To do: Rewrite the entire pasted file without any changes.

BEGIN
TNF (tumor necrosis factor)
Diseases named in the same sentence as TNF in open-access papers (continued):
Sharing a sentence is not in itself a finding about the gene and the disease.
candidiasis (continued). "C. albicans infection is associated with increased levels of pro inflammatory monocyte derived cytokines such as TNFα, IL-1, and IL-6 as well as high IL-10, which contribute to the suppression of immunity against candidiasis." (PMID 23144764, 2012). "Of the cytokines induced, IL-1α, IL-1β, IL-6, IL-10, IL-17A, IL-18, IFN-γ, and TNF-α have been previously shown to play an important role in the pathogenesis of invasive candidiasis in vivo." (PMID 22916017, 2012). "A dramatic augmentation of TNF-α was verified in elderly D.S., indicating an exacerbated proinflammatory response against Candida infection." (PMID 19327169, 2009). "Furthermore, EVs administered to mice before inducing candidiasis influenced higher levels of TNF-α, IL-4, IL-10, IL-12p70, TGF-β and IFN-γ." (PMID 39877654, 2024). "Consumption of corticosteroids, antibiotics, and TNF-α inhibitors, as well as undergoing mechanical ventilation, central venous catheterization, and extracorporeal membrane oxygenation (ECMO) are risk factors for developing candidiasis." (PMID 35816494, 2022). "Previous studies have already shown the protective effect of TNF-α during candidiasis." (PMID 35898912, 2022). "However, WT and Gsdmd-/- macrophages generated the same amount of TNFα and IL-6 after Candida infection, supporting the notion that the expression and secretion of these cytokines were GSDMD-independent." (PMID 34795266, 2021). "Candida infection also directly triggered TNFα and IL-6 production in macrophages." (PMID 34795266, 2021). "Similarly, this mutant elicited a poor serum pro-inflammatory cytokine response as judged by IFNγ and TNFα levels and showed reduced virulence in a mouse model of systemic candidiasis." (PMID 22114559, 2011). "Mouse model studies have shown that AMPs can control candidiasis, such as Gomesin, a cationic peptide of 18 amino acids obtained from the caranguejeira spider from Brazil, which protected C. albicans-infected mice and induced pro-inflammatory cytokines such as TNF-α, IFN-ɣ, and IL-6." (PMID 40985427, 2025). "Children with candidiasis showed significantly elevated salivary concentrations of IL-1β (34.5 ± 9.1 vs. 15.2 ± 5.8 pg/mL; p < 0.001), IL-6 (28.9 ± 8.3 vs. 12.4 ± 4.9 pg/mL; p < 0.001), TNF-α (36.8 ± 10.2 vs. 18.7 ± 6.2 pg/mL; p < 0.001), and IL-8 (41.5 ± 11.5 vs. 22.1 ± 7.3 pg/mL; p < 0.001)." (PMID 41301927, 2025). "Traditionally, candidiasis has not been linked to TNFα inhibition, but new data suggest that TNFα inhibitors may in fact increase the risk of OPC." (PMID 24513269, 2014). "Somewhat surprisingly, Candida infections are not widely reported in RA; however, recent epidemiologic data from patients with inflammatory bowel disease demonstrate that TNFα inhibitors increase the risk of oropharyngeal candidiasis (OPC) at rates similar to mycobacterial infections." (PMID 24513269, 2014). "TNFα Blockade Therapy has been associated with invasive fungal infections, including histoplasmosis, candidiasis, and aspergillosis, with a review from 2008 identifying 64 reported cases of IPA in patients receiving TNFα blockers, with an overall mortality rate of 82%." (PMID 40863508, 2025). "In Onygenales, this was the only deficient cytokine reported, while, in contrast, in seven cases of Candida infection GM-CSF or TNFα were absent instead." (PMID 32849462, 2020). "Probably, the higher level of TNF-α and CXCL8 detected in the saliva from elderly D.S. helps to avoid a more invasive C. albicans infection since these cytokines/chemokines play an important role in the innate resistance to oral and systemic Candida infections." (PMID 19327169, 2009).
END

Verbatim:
TNF (tumor necrosis factor)
Diseases named in the same sentence as TNF in open-access papers (continued):
Sharing a sentence is not in itself a finding about the gene and the disease.
candidiasis (continued). "C. albicans infection is associated with increased levels of pro inflammatory monocyte derived cytokines such as TNFα, IL-1, and IL-6 as well as high IL-10, which contribute to the suppression of immunity against candidiasis." (PMID 23144764, 2012). "Of the cytokines induced, IL-1α, IL-1β, IL-6, IL-10, IL-17A, IL-18, IFN-γ, and TNF-α have been previously shown to play an important role in the pathogenesis of invasive candidiasis in vivo." (PMID 22916017, 2012). "A dramatic augmentation of TNF-α was verified in elderly D.S., indicating an exacerbated proinflammatory response against Candida infection." (PMID 19327169, 2009). "Furthermore, EVs administered to mice before inducing candidiasis influenced higher levels of TNF-α, IL-4, IL-10, IL-12p70, TGF-β and IFN-γ." (PMID 39877654, 2024). "Consumption of corticosteroids, antibiotics, and TNF-α inhibitors, as well as undergoing mechanical ventilation, central venous catheterization, and extracorporeal membrane oxygenation (ECMO) are risk factors for developing candidiasis." (PMID 35816494, 2022). "Previous studies have already shown the protective effect of TNF-α during candidiasis." (PMID 35898912, 2022). "However, WT and Gsdmd-/- macrophages generated the same amount of TNFα and IL-6 after Candida infection, supporting the notion that the expression and secretion of these cytokines were GSDMD-independent." (PMID 34795266, 2021). "Candida infection also directly triggered TNFα and IL-6 production in macrophages." (PMID 34795266, 2021). "Similarly, this mutant elicited a poor serum pro-inflammatory cytokine response as judged by IFNγ and TNFα levels and showed reduced virulence in a mouse model of systemic candidiasis." (PMID 22114559, 2011). "Mouse model studies have shown that AMPs can control candidiasis, such as Gomesin, a cationic peptide of 18 amino acids obtained from the caranguejeira spider from Brazil, which protected C. albicans-infected mice and induced pro-inflammatory cytokines such as TNF-α, IFN-ɣ, and IL-6." (PMID 40985427, 2025). "Children with candidiasis showed significantly elevated salivary concentrations of IL-1β (34.5 ± 9.1 vs. 15.2 ± 5.8 pg/mL; p < 0.001), IL-6 (28.9 ± 8.3 vs. 12.4 ± 4.9 pg/mL; p < 0.001), TNF-α (36.8 ± 10.2 vs. 18.7 ± 6.2 pg/mL; p < 0.001), and IL-8 (41.5 ± 11.5 vs. 22.1 ± 7.3 pg/mL; p < 0.001)." (PMID 41301927, 2025). "Traditionally, candidiasis has not been linked to TNFα inhibition, but new data suggest that TNFα inhibitors may in fact increase the risk of OPC." (PMID 24513269, 2014). "Somewhat surprisingly, Candida infections are not widely reported in RA; however, recent epidemiologic data from patients with inflammatory bowel disease demonstrate that TNFα inhibitors increase the risk of oropharyngeal candidiasis (OPC) at rates similar to mycobacterial infections." (PMID 24513269, 2014). "TNFα Blockade Therapy has been associated with invasive fungal infections, including histoplasmosis, candidiasis, and aspergillosis, with a review from 2008 identifying 64 reported cases of IPA in patients receiving TNFα blockers, with an overall mortality rate of 82%." (PMID 40863508, 2025). "In Onygenales, this was the only deficient cytokine reported, while, in contrast, in seven cases of Candida infection GM-CSF or TNFα were absent instead." (PMID 32849462, 2020). "Probably, the higher level of TNF-α and CXCL8 detected in the saliva from elderly D.S. helps to avoid a more invasive C. albicans infection since these cytokines/chemokines play an important role in the innate resistance to oral and systemic Candida infections." (PMID 19327169, 2009).